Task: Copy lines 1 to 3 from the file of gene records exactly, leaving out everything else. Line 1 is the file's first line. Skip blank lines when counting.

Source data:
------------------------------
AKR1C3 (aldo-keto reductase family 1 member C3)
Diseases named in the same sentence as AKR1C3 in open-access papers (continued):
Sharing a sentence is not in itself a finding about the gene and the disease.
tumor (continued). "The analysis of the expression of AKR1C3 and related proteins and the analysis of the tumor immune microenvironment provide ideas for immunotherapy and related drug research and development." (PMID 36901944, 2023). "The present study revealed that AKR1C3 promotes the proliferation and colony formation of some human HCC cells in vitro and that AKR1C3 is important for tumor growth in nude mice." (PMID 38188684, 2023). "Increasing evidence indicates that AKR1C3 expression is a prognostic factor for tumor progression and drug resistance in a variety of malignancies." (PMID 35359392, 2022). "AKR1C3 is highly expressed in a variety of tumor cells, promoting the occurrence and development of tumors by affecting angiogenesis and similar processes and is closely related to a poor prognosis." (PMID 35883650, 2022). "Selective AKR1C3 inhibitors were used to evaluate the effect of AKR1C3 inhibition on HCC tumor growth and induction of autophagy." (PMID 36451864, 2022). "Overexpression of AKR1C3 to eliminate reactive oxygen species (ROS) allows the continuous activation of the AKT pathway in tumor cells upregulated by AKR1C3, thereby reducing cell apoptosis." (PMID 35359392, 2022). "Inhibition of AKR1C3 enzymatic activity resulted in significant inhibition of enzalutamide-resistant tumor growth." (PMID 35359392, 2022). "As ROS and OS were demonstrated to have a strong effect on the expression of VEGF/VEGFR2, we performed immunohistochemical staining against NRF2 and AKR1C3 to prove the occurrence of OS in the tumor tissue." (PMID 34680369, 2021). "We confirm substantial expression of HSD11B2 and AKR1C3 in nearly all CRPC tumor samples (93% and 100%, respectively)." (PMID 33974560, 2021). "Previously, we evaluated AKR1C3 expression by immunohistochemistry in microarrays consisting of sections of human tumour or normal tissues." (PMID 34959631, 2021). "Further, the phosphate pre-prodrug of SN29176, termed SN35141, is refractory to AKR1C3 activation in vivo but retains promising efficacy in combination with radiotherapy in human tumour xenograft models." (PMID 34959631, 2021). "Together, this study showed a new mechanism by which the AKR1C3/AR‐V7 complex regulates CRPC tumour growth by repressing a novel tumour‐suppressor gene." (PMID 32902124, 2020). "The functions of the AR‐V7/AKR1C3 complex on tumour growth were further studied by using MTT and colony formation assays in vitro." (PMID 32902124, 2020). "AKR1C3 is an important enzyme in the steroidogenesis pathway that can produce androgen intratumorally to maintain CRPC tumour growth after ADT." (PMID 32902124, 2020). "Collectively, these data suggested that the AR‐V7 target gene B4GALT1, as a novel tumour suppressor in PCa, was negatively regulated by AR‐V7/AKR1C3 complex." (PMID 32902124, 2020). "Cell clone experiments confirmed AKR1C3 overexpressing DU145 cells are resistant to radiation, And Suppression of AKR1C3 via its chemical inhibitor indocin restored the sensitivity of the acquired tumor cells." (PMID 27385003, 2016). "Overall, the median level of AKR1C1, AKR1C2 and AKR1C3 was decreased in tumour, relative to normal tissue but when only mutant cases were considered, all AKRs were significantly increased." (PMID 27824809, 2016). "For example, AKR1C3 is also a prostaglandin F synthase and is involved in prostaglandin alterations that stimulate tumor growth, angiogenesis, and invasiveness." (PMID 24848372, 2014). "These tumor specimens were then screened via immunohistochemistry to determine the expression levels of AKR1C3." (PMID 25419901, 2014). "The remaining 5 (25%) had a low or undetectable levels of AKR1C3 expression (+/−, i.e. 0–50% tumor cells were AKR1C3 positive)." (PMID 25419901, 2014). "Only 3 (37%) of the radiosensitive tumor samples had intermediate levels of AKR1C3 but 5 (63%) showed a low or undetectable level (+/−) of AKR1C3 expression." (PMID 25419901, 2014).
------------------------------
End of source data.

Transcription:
AKR1C3 (aldo-keto reductase family 1 member C3)
Diseases named in the same sentence as AKR1C3 in open-access papers (continued):
Sharing a sentence is not in itself a finding about the gene and the disease.